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Transcript of CTEBVI Presentation
Vilay Ortega Paint Sparkles The Cat in the Hat Rainbow Pad Wheels on the Bus Art of Glow Little Bella First Words Baby's Musical Hands Awesome Peekaboo HD Cosmic Top Kids' Song Machine Bubbles Magic Baby Finger HD Fireworks Infant Arcade
For nearly six decades, Junior Blind’s mission has been to help those who are blind, visually impaired or multi-disabled achieve independence. Mission and History Infant & Early Childhood Program Launched in 1983, the Junior Blind's Infant & Early Childhood Program provides comprehensive early intervention services for approximately 450 children, birth through age six, who are multi-disabled and blind or visually impaired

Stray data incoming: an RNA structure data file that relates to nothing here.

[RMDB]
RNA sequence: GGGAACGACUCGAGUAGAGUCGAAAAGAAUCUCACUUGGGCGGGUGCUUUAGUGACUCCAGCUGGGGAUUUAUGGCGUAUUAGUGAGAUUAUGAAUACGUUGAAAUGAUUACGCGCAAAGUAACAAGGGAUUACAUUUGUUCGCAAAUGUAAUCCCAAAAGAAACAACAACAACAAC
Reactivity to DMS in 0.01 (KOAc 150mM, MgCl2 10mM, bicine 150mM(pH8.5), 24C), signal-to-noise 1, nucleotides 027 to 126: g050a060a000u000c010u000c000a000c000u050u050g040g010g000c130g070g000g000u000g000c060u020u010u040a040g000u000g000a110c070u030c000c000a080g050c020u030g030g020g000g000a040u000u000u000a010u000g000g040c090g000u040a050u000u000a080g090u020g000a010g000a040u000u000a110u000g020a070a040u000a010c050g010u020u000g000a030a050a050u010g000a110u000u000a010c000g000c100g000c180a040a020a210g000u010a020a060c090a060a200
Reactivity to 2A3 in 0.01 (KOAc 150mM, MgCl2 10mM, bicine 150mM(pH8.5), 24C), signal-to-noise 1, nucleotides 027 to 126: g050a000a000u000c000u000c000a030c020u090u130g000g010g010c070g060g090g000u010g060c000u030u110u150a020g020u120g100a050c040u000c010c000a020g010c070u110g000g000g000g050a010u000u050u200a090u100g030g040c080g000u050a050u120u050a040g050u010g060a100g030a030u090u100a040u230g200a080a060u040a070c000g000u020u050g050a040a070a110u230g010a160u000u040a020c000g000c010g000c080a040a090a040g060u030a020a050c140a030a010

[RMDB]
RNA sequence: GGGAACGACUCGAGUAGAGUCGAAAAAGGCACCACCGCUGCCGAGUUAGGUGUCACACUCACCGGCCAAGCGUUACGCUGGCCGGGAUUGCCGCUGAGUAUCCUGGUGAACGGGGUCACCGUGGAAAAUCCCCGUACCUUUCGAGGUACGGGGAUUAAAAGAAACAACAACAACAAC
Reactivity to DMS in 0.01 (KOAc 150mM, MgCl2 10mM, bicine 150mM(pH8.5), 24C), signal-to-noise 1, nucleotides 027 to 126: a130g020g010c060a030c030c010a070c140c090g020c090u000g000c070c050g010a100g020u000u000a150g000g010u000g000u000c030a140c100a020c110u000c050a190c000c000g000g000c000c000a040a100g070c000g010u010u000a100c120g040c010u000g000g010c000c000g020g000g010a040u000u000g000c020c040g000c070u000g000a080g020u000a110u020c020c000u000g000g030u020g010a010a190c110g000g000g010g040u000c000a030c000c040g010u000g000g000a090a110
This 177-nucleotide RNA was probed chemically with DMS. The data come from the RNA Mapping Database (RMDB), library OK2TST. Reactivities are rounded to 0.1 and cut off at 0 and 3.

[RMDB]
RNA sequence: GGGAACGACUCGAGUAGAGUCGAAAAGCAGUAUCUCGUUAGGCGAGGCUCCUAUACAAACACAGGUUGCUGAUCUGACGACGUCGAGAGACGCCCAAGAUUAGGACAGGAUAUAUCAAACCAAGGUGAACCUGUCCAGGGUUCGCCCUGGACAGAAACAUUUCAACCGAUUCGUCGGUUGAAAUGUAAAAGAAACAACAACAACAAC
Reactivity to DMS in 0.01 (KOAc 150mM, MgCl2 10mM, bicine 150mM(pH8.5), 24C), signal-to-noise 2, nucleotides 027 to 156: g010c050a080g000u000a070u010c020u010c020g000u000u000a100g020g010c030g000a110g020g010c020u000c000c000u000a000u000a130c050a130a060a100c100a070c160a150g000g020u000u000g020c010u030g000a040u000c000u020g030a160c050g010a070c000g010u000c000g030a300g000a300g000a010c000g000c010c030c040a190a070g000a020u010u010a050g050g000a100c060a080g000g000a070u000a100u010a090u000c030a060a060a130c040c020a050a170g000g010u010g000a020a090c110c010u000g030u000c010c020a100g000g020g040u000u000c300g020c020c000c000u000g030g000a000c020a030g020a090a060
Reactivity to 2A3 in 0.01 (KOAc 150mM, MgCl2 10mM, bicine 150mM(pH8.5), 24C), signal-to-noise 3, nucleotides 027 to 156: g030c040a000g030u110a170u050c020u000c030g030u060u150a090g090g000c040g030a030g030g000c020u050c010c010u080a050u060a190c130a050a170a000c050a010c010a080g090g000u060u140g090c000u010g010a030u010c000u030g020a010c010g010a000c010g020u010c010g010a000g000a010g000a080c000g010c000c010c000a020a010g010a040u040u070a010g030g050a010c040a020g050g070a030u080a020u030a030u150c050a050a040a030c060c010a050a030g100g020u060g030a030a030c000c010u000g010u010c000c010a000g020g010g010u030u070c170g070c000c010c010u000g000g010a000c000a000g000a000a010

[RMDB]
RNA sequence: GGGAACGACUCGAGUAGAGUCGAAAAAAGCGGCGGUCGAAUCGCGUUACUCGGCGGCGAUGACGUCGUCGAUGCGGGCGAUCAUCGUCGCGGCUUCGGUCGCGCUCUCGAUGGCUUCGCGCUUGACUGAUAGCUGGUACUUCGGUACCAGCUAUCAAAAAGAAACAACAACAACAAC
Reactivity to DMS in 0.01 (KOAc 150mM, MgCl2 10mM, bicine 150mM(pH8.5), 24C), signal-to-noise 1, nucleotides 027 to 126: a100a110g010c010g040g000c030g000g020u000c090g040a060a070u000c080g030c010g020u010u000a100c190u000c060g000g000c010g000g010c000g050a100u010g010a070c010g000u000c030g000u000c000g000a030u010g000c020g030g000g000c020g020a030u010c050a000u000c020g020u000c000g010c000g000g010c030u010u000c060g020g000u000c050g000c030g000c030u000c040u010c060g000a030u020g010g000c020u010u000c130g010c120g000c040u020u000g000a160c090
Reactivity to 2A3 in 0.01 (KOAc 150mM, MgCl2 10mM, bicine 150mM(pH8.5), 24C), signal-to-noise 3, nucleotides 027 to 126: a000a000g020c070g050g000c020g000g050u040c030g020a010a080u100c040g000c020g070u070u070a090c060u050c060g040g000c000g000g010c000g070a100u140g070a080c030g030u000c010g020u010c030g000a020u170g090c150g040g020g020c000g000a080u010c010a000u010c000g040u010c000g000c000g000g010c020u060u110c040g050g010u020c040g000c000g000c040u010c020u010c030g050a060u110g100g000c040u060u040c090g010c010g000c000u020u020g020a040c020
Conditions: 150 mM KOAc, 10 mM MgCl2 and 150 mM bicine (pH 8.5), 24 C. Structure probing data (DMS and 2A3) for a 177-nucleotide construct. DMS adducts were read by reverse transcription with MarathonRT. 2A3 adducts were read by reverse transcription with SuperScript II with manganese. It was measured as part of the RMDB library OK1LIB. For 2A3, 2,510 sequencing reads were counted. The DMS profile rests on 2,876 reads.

Many children who are diagnosed as "blind" have some functional vision which may include light perception, the ability to see certain colors, etc.
Individual goals are set and subsequent weekly in-home visits introduce activities that build a variety of skills—visual, cognitive, motor, language, social, mobility and others. Since the early 1980s, the Light Box developed by the American Printing House for the Blind (APH) has been a significant tool in working with children with visual impairments and/or multiple disabilities on functional vision tasks. The Light Box Advantages: Perfect tool to assess children's vision, battery powered (external power available)